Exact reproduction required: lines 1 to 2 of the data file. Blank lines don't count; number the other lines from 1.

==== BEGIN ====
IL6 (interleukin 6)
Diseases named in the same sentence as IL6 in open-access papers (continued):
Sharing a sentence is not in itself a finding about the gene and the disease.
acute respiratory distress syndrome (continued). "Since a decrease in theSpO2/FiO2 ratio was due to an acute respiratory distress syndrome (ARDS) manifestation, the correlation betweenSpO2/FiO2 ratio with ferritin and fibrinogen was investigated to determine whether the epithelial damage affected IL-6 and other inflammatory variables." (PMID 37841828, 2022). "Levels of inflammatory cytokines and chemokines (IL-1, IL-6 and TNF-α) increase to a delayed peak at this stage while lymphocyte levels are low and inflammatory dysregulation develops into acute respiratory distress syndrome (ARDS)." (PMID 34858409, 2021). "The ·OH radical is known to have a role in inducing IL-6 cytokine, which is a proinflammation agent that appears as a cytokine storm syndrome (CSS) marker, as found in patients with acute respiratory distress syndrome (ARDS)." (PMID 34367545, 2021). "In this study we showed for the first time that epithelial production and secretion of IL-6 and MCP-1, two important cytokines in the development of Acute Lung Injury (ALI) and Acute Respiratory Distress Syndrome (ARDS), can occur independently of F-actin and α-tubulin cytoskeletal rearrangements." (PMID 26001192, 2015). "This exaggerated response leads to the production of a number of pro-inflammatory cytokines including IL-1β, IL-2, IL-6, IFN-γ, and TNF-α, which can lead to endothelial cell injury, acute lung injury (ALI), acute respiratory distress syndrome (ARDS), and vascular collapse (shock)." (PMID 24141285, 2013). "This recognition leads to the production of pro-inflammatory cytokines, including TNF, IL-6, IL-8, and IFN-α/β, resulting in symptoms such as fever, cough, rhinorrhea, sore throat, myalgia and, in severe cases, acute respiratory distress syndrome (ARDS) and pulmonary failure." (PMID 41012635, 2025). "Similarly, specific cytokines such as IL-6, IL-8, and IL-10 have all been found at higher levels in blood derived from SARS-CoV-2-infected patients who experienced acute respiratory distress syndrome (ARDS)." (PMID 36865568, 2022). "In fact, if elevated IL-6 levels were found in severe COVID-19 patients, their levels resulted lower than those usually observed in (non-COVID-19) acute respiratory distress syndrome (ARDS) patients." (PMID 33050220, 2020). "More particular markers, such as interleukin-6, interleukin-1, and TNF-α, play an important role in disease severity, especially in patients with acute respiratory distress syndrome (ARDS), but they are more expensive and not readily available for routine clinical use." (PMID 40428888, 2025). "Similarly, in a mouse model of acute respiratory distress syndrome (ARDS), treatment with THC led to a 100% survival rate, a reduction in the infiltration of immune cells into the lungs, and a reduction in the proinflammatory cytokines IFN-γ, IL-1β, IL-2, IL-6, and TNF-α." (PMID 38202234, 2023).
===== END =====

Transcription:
IL6 (interleukin 6)
Diseases named in the same sentence as IL6 in open-access papers (continued):